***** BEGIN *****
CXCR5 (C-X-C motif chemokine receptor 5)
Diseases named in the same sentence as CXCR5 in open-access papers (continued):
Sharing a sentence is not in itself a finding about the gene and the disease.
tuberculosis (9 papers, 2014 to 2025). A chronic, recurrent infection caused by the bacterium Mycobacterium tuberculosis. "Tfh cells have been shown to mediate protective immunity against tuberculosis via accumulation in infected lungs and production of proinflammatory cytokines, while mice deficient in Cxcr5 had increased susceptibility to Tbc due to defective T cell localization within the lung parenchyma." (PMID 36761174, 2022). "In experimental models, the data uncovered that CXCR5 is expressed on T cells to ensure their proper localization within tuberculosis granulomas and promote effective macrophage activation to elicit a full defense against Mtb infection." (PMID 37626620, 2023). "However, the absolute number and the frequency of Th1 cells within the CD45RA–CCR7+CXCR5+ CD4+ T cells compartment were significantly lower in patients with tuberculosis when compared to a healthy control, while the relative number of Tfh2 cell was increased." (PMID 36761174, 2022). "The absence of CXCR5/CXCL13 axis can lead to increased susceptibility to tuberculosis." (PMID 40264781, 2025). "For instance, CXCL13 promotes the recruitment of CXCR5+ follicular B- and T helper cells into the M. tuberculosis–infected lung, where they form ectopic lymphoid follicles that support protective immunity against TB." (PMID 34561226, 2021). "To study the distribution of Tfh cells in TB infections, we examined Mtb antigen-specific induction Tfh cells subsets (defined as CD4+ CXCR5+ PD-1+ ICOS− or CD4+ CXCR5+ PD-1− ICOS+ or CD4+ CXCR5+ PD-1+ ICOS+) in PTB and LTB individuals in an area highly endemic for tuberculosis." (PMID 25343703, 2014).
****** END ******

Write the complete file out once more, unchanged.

CXCR5 (C-X-C motif chemokine receptor 5)
Diseases named in the same sentence as CXCR5 in open-access papers (continued):
Sharing a sentence is not in itself a finding about the gene and the disease.
tuberculosis (9 papers, 2014 to 2025). A chronic, recurrent infection caused by the bacterium Mycobacterium tuberculosis. "Tfh cells have been shown to mediate protective immunity against tuberculosis via accumulation in infected lungs and production of proinflammatory cytokines, while mice deficient in Cxcr5 had increased susceptibility to Tbc due to defective T cell localization within the lung parenchyma." (PMID 36761174, 2022). "In experimental models, the data uncovered that CXCR5 is expressed on T cells to ensure their proper localization within tuberculosis granulomas and promote effective macrophage activation to elicit a full defense against Mtb infection." (PMID 37626620, 2023). "However, the absolute number and the frequency of Th1 cells within the CD45RA–CCR7+CXCR5+ CD4+ T cells compartment were significantly lower in patients with tuberculosis when compared to a healthy control, while the relative number of Tfh2 cell was increased." (PMID 36761174, 2022). "The absence of CXCR5/CXCL13 axis can lead to increased susceptibility to tuberculosis." (PMID 40264781, 2025). "For instance, CXCL13 promotes the recruitment of CXCR5+ follicular B- and T helper cells into the M. tuberculosis–infected lung, where they form ectopic lymphoid follicles that support protective immunity against TB." (PMID 34561226, 2021). "To study the distribution of Tfh cells in TB infections, we examined Mtb antigen-specific induction Tfh cells subsets (defined as CD4+ CXCR5+ PD-1+ ICOS− or CD4+ CXCR5+ PD-1− ICOS+ or CD4+ CXCR5+ PD-1+ ICOS+) in PTB and LTB individuals in an area highly endemic for tuberculosis." (PMID 25343703, 2014).